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rhonda hall pictHow do you write comedy? It’s hard to say, but there are certain rules that can help. Similarly, if you are not writing comedy and something isn’t working, consider the Rule of Three.
Wikipedia describes the Rule of Three as:
A writing principle that suggests that things that come in threes are inherently funnier, more satisfying, or more effective than other numbers of things.

The Rule of three often creates a progression in which tension is created, built up, and finally released.
I believe, this may stem from the root of our core, The Holy Trinity, The Father, Son and Holy Ghost.
Other examples include: Three Blind Mice, The Three Little Pigs, and the Three Amigos. The Three Stooges, The Three Wise Men and Snap, Crackle Pop.
Here’s an example from one of my favorite books, Cold Sassy Tree by Olive Ann Burns.

The main character, Will, a child, just barely escapes death after a train runs over him. (He ducked.)

By the time I got it loose, the clickety-clacks were plain as day and getting louder, louder, LOUDER!
And then it was “Thank you, Lord, thank you, God, thank you, sir…”
Boy howdy, boy howdy, boy howdy!
Still and all, that was what kept reminding me, I wasn’t dead.
But boy howdy, I was alive! Thank you, Jesus.
If you look at each sentence…. louder, louder, LOUDER! What if she had used two?
“By the time I got it loose, the clickety-clacks were plain as day and getter louder, LOUDER!” Doesn’t have the same emotional impact. Or the next sentence, if we used four.
And then it was “Thank you, Lord, thank you, God, thank you, sir, thank you, Jesus… It not only takes away from the sentence, and it’s not as funny.

Boy howdy, boy howdy, boy howdy, boy howdy! Four is redundant. There is a beat to three, not four.

Then she wraps it up by incorporating the entire paragraph.
But boy howdy, (one) I was alive! (two) Thank you, Jesus. (three)
In the movie, The Great Escape. Three characters taste their potato moonshine.

Steve McQueen delivers a surprising “Wow,”

James Garner delivers his affirming, “Wow,”

and Jud Taylor delivers an exasperated, “Wow.”
The scene is repeated when they drink a sample rather than just taste it.

There are countless examples, but I’ve only listed some. If you are trying to write comedy, avoid going overboard and stick to three. If you are not writing comedy, use the rule of three to create tension, build it up and then release it.
Visit Rhonda M. Hall  http://rhondamhall.wordpress.com/

NWG Fall Conference

fall con pict for blog2014 Fall Conference: proved a big success with its stellar collection of talent and information. The beautiful location of The Olde Glory Theatre and Community Center, Seward, Nebraska, gave our readers a stage to present their writing works on Friday night and a separate auditorium for speaker sessions Saturday.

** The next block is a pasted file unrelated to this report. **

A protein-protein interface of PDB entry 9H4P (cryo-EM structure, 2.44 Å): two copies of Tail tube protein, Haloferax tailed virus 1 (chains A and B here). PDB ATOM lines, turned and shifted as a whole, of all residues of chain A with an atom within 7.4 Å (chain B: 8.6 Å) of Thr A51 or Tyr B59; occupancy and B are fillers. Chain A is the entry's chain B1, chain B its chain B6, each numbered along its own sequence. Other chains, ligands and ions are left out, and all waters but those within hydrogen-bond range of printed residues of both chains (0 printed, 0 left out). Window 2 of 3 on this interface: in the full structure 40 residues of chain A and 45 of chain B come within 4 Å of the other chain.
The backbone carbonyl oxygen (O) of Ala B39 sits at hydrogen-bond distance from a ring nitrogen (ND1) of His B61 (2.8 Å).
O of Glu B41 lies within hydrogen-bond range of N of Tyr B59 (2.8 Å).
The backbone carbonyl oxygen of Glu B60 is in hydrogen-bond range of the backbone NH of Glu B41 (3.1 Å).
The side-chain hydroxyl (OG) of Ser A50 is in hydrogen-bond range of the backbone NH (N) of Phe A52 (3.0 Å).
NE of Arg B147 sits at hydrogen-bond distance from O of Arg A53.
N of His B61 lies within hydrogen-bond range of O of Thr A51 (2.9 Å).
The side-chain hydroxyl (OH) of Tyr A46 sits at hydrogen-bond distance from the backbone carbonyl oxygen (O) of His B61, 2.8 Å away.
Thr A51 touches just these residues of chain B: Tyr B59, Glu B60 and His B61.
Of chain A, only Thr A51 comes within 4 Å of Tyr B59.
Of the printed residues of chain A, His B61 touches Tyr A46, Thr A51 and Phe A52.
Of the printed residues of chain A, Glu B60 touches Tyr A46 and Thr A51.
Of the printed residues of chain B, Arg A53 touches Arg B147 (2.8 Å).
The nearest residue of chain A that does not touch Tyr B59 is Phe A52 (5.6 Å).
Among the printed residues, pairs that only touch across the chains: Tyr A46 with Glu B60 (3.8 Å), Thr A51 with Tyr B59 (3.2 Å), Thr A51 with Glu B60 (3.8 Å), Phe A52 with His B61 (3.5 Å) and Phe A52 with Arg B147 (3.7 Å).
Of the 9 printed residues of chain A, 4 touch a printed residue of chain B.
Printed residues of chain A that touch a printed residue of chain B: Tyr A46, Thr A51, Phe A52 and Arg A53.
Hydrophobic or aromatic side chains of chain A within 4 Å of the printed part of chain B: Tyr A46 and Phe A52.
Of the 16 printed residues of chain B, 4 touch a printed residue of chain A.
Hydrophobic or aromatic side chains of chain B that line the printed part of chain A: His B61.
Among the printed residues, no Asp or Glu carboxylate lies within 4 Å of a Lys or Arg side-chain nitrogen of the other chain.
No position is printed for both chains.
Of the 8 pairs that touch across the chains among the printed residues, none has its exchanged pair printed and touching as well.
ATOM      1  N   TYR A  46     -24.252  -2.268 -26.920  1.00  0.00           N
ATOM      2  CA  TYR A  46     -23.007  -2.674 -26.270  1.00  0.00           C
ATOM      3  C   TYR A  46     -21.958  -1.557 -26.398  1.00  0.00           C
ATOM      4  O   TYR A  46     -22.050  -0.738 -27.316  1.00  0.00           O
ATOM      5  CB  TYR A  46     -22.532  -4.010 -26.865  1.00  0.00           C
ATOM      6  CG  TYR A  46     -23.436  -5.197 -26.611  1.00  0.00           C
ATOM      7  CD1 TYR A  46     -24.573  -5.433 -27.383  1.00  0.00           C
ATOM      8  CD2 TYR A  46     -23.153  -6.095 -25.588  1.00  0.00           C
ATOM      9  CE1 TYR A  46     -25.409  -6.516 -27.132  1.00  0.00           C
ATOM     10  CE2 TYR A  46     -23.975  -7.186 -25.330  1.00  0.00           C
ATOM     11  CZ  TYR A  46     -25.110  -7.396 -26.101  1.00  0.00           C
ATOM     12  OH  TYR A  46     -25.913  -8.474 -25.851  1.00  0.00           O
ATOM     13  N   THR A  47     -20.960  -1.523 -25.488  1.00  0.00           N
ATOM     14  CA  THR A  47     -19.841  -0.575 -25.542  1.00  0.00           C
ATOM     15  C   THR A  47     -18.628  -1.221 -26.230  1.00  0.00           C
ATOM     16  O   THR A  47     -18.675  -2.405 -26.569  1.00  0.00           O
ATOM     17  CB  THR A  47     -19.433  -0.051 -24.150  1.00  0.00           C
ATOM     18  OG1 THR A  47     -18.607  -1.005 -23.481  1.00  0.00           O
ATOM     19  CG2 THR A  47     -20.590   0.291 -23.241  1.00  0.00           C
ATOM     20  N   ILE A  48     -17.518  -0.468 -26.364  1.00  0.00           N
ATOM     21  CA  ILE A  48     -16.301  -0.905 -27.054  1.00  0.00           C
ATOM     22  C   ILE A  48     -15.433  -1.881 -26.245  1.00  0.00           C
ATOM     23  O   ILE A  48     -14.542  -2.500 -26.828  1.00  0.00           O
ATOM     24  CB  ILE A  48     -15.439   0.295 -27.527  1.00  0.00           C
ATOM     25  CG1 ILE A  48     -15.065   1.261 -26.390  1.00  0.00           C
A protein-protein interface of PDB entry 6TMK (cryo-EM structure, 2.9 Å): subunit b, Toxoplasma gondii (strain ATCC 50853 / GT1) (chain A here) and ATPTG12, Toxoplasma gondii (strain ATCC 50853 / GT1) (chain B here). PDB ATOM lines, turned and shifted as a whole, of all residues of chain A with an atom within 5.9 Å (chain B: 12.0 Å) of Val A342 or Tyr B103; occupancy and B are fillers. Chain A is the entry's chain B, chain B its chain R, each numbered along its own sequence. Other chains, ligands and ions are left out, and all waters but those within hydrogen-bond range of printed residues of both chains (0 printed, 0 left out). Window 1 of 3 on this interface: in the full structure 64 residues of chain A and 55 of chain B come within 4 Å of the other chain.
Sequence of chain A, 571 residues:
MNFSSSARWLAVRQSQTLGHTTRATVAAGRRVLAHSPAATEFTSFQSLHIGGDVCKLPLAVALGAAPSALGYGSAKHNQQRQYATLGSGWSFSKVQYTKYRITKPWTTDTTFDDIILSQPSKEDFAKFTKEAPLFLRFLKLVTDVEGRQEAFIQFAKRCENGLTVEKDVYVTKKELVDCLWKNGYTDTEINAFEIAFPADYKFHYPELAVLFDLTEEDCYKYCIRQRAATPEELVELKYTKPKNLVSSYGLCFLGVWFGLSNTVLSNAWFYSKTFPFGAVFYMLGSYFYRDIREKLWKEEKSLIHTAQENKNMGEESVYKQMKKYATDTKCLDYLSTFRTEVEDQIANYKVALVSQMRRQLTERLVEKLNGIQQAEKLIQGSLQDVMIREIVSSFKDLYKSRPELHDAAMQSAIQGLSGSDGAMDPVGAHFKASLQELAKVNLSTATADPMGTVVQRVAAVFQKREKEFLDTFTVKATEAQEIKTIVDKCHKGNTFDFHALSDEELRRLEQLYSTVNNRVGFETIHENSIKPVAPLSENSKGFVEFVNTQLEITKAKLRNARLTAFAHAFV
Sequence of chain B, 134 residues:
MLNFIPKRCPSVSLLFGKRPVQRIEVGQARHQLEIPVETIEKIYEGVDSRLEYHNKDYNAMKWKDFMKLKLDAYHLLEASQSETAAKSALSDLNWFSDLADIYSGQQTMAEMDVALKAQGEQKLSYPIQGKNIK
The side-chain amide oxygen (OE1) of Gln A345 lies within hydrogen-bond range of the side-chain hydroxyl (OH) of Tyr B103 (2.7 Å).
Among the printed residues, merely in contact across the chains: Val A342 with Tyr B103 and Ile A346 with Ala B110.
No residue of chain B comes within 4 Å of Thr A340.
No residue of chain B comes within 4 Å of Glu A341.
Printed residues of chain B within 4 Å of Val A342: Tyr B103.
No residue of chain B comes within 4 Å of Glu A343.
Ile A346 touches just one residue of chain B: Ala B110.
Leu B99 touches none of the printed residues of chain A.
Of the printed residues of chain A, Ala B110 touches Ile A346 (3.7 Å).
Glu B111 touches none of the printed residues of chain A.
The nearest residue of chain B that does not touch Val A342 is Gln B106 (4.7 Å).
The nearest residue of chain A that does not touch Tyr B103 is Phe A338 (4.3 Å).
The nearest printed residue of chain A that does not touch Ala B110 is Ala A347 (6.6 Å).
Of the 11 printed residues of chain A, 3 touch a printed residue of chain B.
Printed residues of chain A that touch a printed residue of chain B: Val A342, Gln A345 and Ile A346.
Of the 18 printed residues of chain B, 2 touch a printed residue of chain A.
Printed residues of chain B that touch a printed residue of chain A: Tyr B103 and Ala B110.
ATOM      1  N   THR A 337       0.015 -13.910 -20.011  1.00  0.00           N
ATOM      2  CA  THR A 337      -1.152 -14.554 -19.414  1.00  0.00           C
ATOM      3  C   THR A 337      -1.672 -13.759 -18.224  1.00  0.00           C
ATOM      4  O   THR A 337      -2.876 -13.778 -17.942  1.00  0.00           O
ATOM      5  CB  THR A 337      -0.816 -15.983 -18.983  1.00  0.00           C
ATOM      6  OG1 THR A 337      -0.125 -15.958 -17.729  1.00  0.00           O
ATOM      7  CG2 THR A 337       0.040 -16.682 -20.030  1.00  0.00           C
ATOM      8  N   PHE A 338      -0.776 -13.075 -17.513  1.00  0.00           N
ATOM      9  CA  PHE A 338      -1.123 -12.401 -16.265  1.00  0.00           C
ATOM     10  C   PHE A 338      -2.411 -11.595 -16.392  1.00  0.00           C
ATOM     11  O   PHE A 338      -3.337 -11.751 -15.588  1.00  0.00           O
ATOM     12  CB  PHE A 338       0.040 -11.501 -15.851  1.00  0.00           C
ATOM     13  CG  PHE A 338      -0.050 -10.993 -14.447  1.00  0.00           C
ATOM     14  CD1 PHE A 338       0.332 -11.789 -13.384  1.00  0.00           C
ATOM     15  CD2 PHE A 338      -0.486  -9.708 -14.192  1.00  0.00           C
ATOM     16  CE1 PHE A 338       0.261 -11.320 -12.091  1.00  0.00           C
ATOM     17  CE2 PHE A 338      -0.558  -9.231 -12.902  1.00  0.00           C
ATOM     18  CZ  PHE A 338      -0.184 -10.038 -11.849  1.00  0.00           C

Fifty-five people attended, including three registrants at the door. Thirteen people pitched to Whiskey Creek Press and thirteen to Wee Creek Press. We extend good luck wishes to those receiving requests for manuscripts.

And Our Presenters:
Steven Womack, Wee Creek Press, shared his knowledge and humor about publishing in today’s world.
Natalie Pao with Start Publishing, an independent New York company focusing on digital publishing, presented the process a manuscript travels and the differences in publishing print and electronic.
NYT bestselling author, Tosca Lee, led us through the reasons we find characters unforgettable and how to write them that way.
Tamsen Butler showed us what a group of talented actors we have in NWG…by letting us make fun of ourselves while we learned how writing for actors coincides with our writing choices.
Additionally, NWG’s own Nanette Day gave us the tools to get the most out of Word Press while constructing our websitesbooks fall conference 2014.

The NWG Business Meeting:
Doug Sasse announced the speaker lineup for 2015 Spring Conference. That’ll be April 10th and 11th at Mahoney State Park. Our spring lineup includes, Michael Carr of Veritas Literary Agency, Deidre Knight of The Knight Agency, Tim Grahl, President of Out:Think, Jeanne Veillette Bowerman, editor/Scriptmag.com and Lee Jessup, Screenwriting Coach. For the price, Spring Conference 2015 will be fantastic bargain and a major event for Nebraska Writers Guild. Watch our website for details.
NWG Fall Conference 2014:
With its wealth of useful information, record attendance, two pitch sessions and delicious food from Spare Time Lounge, gave attendees the opportunity to connect with other writers and useful skills to build their writing careers.
A big thank you goes out to the organizers who worked so hard to make this event a great one.

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